Unions have lost their legal bid to overturn the Fair Work Commission's decision to cut penalty rates for hospitality, retail and fast-food workers.
The Federal Court has found the commission met its legal obligations when it handed down its decision to cut Sunday and public holiday penalty rates for full-time and part-time workers in February.
In a three-day hearing last month, the unions also argued the commission had not fulfilled other obligations under the act in coming to its decision.
In handing down the judgement, Federal Court Judge Mordy Bromberg said the court's role was restricted to determining whether the commission had made an administrative error.
"The Fair Work Commission alone was vested with the responsibility for assessing all relevant matters and reaching all the conclusions necessary to decide whether or not to make the determinations that it did," he said.
"In the view of the court, the Fair Work Commission's decision read as a whole reveals no jurisdictional error."
United Voice national secretary Jo Schofield described the judgement as a "new low blow" for Australians who work weekends.
"United Voice believes that the system has once again failed to protect workers and warns that business groups will attempt further attacks on worker entitlement in other industries," she said.
"When our industrial relations laws are used by employers to cut pay and undermine the existing entitlements of workers in our country, when the courts refuse to intervene and when our Government refuses to utter a word in support of these workers, the system is broken.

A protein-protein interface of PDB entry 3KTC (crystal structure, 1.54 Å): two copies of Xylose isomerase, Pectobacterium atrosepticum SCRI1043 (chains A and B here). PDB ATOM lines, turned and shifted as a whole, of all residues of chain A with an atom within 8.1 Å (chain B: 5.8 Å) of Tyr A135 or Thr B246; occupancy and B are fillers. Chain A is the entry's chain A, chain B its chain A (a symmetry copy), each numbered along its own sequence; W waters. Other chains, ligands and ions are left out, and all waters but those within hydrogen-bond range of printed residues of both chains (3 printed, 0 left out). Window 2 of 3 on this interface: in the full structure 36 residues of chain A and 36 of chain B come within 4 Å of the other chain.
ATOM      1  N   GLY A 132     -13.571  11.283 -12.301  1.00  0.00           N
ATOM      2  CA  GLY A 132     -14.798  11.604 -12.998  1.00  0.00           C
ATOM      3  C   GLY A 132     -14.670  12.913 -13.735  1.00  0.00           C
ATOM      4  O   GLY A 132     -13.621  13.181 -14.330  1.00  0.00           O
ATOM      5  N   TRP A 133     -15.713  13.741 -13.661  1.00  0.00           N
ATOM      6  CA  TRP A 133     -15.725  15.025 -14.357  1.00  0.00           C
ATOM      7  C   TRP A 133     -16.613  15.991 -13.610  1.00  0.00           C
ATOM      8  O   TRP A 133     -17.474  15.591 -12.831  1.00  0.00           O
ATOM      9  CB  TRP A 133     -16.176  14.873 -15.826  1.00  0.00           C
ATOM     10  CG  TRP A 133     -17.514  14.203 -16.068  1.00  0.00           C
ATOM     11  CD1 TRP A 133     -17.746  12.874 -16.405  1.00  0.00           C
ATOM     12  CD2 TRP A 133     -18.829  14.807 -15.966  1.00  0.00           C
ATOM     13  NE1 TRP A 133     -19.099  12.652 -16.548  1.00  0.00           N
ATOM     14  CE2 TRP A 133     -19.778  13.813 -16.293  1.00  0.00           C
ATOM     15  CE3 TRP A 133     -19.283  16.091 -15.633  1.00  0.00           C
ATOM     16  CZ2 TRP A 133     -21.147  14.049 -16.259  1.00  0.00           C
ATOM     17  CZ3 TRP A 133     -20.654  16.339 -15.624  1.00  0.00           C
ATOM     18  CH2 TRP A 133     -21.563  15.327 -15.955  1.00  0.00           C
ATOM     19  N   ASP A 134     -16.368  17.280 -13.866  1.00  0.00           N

"We will continue to challenge this harsh and unfair pay cut and will continue to speak out on behalf of all workers."
The Shop Distributive and Allied Employees Association (SDA) said it would continue to fight to change the laws with United Voice.
The Australian Hotels Association said the ruling upheld the "long-standing independence" of the Fair Work Commission and confirmed the new penalty rates were "fair and relevant" for employers and employees.
The Australian Retailers Association (ARA) applauded the court's decision, saying if the appeal had succeeded it would have stifled the already challenging growth in the sector.
"The ARA hopes the ALP and other political parties that are seeking to overturn this decision are sensible enough to accept the umpire's decision and allow retailers to get on with the job of employing more people," executive director Russell Zimmerman said.
The Australian Council of Trade Unions (ACTU) argues nearly 500,000 people are being affected by the changes, and alleges those workers are losing up to $6,000 a year.
However, in a submission to the commission in March, the Government estimated the number of affected workers would be between 300,000 and 450,000 people.
The commission's ruling cut Sunday pay rates for full-time and part-time hospitality workers from 175 per cent of their standard wage to 150 per cent.
In retail, the ruling reduces Sunday wages from 200 per cent of workers' standard rate to 150 per cent, for both full-time and part-time staff.
For the fast food industry, it cuts pay for workers classed as "level one" from 150 per cent to 125 per cent.
In the retail and fast food industry, casuals would also have a pay cut, but in hospitality, the rates would remain the same.